Jason Hammel threw off a mound today for the first time since going on the disabled list with a strained right flexor mass. He used all of his pitches, including a slider that had brought the most discomfort to his arm, and is moving closer to an injury-rehab assignment.
“It went real well,” Hammel said. “It felt great. I felt the extension that I was looking for that I didn’t have before, so outstanding.
“We’ll go again on Sunday. I’m not trying to stay on the DL, I’m trying to get back. So I may as well let it fly. It’s felt good for a few days now after long-tossing.”
Hammel threw 45 pitches, the first 30 from the stretch.
“Everything felt real good,” he said.
Hammel will throw off a mound again on Sunday. Assuming there are no setbacks, he will likely begin his rehab assignment on Wednesday or Thursday.
“As soon as they want me to,” Hammel said. “I figure two sides, maybe bump it up to 60 (pitches) on Sunday, and I should be good for at least five innings after that, if we’re going on a five-day thing.”
The Orioles expect Hammel to pitch in two games before coming off the disabled list.
“The fewer the better, obviously,” he said. “I don’t want to be doing too much work in the minor leagues. I want to save my bullets for up here.”
Hammel will start the first game of his rehab assignment, but he could be used as a reliever in the second and remain in that role with the Orioles. He made 35 appearances in relief with Tampa Bay in 2008, four with Colorado in 2009 and five with the Rockies in 2010 before the Orioles traded for him over the winter.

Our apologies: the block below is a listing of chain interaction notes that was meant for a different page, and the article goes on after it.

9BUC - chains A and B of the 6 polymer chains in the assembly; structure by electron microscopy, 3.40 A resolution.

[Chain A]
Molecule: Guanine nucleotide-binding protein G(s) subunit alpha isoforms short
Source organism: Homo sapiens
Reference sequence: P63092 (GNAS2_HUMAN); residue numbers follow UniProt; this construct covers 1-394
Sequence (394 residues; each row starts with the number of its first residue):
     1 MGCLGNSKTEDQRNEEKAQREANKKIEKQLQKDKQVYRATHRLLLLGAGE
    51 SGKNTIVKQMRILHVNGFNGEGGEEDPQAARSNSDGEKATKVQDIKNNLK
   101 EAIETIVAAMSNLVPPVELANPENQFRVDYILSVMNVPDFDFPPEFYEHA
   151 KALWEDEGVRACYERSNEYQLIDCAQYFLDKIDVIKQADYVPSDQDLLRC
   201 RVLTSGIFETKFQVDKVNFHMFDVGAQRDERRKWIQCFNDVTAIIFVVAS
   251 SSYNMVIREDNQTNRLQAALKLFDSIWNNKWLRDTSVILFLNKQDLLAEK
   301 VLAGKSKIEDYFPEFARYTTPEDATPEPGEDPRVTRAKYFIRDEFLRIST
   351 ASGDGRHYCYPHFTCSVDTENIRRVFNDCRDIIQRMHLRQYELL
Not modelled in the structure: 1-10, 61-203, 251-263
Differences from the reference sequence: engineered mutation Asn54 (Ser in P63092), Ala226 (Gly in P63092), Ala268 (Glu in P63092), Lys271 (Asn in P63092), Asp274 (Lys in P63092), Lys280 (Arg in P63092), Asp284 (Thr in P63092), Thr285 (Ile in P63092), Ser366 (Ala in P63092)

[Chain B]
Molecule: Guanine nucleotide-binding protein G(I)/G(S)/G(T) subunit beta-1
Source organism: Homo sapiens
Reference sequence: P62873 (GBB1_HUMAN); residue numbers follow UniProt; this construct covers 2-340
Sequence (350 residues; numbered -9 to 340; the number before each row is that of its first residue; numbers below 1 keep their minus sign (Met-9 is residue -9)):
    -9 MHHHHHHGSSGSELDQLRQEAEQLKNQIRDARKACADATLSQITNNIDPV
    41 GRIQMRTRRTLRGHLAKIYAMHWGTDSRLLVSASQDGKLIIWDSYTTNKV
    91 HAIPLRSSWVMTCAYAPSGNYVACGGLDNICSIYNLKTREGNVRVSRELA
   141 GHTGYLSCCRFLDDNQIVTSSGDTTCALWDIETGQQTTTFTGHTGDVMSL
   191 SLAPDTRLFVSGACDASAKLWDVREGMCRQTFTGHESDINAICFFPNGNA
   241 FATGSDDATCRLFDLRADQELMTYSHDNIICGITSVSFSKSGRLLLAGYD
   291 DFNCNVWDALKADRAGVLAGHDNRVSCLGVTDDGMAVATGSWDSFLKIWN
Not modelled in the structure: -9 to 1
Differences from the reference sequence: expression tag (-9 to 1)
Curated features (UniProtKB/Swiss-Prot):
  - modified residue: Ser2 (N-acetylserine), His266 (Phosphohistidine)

Hammel is 7-8 with a 5.20 ERA in 21 starts with the Orioles this season, and he hasn’t won since May 27. Manager Buck Showalter was asked whether he’s more convinced now that Hammel’s ineffectiveness was caused by the injury.
“I’m not any less convinced,” Showalter replied. “Ham’s got some things going for him. He’s healthy coming back, we think, and rested. And being very cautious with it. Because of the trade for Scott (Feldman) and Buddy (Norris), we were able to give it what was needed. We knew there was nothing structurally wrong there. It was just a matter of how he was coming back.
“There are some things that bode well for him. He’s got a rested arm. If you look at him, history-wise, before we acquired him, he really pitched well for Colorado the last month of the season. At that time, it was out of the bullpen, so it opens up some possibilities both ways for us. That gives us a lot of confidence that he’s got a chance to pitch well for us in whatever capacity the rest of the way.”